Inside North Korea’s ‘frozen in time’ hotels with neon rooms and poolside bars

North Korea's "frozen in time" hotels have been examined in a new book – giving a rare glimpse into Kim Jong-un's highly-secretive country.

Author James Scullin who has visited the rogue state eight times said hotels were always the highlight of his trip.

In Hotels of Pyongyang James and photographer Nicole Reed cast an eye at 11 of the most glamorous and outdated places to stay in the country's capital.

He describes how in one hotel that gives off a "70s vibe",  there is futuristic swivel chairs at the bar that resemble something out of sci-fi series the Jetsons.

They also visited the karaoke rooms in the incredible Koryo Hotel which he describes as "very kitsch and psychedelic" and has three different types of floor tiling and each wall has different wallpaper.

The hotels have many five star amenities and pools were "nearly everywhere".

However none have no room service and Wi-Fi is a very rare commodity.

James said: "So much of the world is globalized now. There are so few places you can go to that have a bespoke culture and look and feel."

The pair spent five days photographing the hotels and also the people who work within their walls.

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"I chose to do hotels as the centrepiece for the project as access to the hotels is not really a political matter…meaning the project was possible without excessive red tape."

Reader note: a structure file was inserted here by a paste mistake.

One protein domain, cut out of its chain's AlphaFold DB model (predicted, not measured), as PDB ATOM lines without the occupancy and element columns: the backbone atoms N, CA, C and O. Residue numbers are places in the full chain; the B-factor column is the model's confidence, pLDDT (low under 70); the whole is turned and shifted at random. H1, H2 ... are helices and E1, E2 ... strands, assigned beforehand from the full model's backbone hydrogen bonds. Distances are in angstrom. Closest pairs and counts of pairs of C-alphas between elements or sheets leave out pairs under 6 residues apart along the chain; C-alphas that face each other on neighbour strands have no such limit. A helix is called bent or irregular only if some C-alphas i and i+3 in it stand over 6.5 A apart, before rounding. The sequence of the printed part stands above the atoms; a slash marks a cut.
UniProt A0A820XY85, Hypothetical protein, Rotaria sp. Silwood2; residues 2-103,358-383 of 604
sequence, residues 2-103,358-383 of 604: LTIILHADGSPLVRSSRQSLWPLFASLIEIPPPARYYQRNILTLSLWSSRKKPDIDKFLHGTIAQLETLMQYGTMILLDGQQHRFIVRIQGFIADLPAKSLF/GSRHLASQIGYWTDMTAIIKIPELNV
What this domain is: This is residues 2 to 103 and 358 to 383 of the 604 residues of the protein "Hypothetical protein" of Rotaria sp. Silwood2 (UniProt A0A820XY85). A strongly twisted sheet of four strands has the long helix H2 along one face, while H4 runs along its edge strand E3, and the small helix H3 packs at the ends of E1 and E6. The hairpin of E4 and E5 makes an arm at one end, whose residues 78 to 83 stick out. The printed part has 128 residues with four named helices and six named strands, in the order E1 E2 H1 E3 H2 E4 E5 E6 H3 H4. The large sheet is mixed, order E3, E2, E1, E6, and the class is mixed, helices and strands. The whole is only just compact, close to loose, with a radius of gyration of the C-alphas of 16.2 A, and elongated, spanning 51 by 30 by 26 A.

He revealed that one of his favourite places was the karaoke rooms in the incredible Koryo Hotel.

He  told MailOnline Travel : "It's very kitsch and psychedelic. It has three different types of floor tiling and each wall has different wallpaper.

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"It has beads that hang from the ceiling, which give off a 70s vibe, while the futuristic swivel chairs at the bar look like something out of the Jetsons.

"It's interesting to imagine that someone designed this room unaccredited without ever having travelled overseas or having been exposed to other countries that aren't North Korea."

He added The Koryo Hotel is considered the most deluxe of the hotels and with a revolving restaurant, and that it's a nice place to have a drink and check out the Pyongyang skyline."

James also told how in the hotels people can design dining halls, lobbies and karaoke rooms in a unique fashion.

He added: "This is also from individuals who have not been particularly exposed to the rest of the world, meaning a lot of aesthetic is without influence."

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